During the Cold War we divided the world in capitalist and communist. On the surface it was a valid and useful distinction—here between kinds of economic structures. But we didn’t leave it at that. We polarized and mythologized the distinction, made it about good versus evil. We’ve made significant steps since then at getting beyond such dangerous ideological simple-mindedness. But there is a related less obvious kind of trap that we can easily fall into that warrants our attention if we are to make good decisions on the global stage in times ahead.
It again starts with an accurate distinction—in this case between democratic and authoritarian political structures. It is a distinction that again recognizes something very important, indeed an essential step forward in culture’s developmental story. The trap comes when we once more take an accurate and important observation and turn it into a narrative about good and evil. Democratic governance brings greater individual freedom—a great thing—but this is not absolute freedom, and certainly it is not some ideal opposite to what we have known before that others should adhere to irrespective of their circumstances. This more subtle kind of trap has gotten us into trouble more than once since the end of the Cold War. For example, I very much doubt that either the second Iraq War or the incursion into Libya at the time of Muammar Gaddafi would have taken place without this kind of trap playing a role.
Avoiding this further trap requires a couple recognitions both of which follow from the more systemic vantage that becomes possible with what Creative Systems Theory calls culturally mature perspective. The first is most readily grasped. Historically we’ve tended to divide the world into “chosen people” and “evil others.” Such polarizing has served us by reducing a highly complex and uncertain world to a more manageable black and white. It has also supported social bonds and cultural identity. But it can’t continue to benefit us in today’s world with its ever greater availability of weapons of mass destruction. I’ve written extensively about how the possibility of a peaceful future depends on the answer to a simple question: Is it possible to have social identity without evil others. The concept of Cultural Maturity describes how at least the potential for doing so is built into who we are. It also makes it clear that possibility is not destiny.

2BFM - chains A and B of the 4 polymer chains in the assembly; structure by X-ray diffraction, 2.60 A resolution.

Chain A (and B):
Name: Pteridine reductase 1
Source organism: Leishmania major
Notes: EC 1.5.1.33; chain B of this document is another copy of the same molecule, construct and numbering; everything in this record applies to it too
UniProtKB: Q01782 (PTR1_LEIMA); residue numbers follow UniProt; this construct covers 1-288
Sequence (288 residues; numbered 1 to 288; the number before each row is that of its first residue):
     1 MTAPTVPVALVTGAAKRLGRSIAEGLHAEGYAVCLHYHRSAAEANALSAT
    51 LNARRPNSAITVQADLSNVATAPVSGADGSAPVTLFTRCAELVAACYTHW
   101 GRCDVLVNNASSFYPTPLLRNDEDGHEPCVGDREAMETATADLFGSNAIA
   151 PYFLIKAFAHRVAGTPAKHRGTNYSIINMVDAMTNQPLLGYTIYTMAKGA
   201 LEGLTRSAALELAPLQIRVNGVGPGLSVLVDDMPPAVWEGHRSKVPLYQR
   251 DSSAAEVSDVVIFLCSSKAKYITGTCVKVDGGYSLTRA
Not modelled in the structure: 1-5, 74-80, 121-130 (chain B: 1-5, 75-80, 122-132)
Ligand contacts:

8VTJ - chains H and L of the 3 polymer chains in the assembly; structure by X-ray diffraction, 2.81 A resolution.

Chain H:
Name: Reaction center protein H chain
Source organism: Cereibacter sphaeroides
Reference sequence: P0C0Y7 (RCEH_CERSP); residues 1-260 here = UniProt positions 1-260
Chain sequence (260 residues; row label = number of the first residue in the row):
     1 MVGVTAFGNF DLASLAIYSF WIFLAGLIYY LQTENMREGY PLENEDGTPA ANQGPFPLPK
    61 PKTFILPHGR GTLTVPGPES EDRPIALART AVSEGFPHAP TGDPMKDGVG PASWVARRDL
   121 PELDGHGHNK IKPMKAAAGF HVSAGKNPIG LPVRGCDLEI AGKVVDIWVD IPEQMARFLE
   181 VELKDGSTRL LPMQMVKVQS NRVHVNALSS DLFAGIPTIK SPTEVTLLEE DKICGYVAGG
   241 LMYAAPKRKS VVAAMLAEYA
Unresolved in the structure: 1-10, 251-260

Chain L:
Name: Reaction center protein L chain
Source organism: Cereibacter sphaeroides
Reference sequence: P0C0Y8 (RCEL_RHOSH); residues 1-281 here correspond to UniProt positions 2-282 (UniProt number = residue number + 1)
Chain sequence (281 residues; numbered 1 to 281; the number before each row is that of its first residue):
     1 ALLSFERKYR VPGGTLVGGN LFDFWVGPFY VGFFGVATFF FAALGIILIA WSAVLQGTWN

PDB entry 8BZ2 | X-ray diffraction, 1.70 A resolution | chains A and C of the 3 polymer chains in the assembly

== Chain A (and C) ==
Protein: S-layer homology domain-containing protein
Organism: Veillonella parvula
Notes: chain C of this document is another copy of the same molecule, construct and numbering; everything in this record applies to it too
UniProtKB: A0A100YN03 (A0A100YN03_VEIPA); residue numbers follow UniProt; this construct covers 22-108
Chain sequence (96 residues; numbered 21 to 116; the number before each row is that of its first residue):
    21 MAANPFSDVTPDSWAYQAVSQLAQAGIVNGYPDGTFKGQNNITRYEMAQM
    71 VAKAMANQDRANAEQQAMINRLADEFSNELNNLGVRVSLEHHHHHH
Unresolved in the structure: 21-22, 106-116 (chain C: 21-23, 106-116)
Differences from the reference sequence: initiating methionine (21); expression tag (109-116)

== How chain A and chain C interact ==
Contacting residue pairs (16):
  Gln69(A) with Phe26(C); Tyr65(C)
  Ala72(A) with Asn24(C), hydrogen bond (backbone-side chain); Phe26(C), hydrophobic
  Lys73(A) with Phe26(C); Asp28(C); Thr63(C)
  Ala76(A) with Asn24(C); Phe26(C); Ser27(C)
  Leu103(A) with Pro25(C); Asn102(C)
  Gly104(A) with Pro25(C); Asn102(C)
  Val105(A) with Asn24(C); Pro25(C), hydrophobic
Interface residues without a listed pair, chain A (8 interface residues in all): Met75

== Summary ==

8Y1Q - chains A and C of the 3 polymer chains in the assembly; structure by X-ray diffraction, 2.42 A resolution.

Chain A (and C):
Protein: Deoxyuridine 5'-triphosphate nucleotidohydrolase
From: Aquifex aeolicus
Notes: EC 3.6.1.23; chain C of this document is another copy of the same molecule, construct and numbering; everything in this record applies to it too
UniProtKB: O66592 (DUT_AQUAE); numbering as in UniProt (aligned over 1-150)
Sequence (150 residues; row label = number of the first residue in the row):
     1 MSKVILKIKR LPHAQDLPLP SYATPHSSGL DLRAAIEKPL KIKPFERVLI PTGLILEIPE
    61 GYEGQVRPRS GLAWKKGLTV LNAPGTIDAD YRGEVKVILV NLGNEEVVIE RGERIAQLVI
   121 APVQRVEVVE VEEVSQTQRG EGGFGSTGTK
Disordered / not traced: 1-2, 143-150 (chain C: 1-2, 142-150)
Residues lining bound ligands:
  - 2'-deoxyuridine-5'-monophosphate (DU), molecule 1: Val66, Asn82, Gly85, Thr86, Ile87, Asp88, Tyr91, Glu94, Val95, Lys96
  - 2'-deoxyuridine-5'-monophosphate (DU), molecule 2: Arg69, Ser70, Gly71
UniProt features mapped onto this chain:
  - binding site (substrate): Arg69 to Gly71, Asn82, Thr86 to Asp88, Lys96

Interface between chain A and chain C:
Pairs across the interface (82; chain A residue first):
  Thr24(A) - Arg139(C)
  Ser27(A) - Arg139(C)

The second kind of recognition concerns the importance of thinking developmentally, of recognizing that societies can exist at very different points in culture’s evolutionary story. Such understanding becomes increasingly important in our ever more globally interconnected world. More and more often we find ourselves in inescapable proximity with peoples whose realities may be very different from our own. The fact of developmental differences might seem obvious. But thinking about cultural differences in evolutionary terms is largely taboo in many circles, particularly in academia. There are good historical reasons. Such thinking in times past has been used to justify colonialism and racism. But it is important in going forward not to throw the baby out with the bathwater when it comes to developmental/evolutionary perspective. Creative Systems Theory provides one set of tools for making needed distinctions.
What we learn from such distinctions can be subtle. For example, while we in the West tend to laud the contribution of Mikhail Gorbachev in the former Soviet Union, arguably he was too far ahead of his time to be a good leader for his people. Vladimir Putin proved a better match, at least for the short term. Today the future of Russia, and perhaps the future of the planet, hinges on whether the Russian people are far enough along in their development that they can move beyond leaders of his ilk. It also hinges on whether we in the West can bring sufficiently nuanced perspective to bear that we can walk the dangerous policy tightrope that today’s circumstances present.
Developmental perspective reframes our task when it comes to policy, and in ways that require new kinds of thinking. Most immediately it challenges us get beyond us versus them conclusions. But it also cautions that the result if we think correctly will not always be a peaceful world. And it emphasizes that transgressions cannot be ignored if our future is to be at all safe and healthy. Strong armies and traditional statecraft very much continue to have roles. It counsels that the world community in fact needs to get better at making distinctions and enforcing them—making clear red lines when necessary.
The difference with developmental/evolutionary perspective is that the basis for distinctions stops being ideology or governmental form, and becomes instead behavior. The most obvious example: We must agree that it is not acceptable for one country to invade the territory of another except under the most extreme of defense-related circumstances. If we can learn to better appreciate developmental differences and carefully think through and agree upon what behaviors in fact represent violation, it may be possible to weather the decades and centuries ahead without calamitous conflict.
Effective future global policy will require a keen sensitivity to how different peoples often reside at quite different points in culture’s developmental story.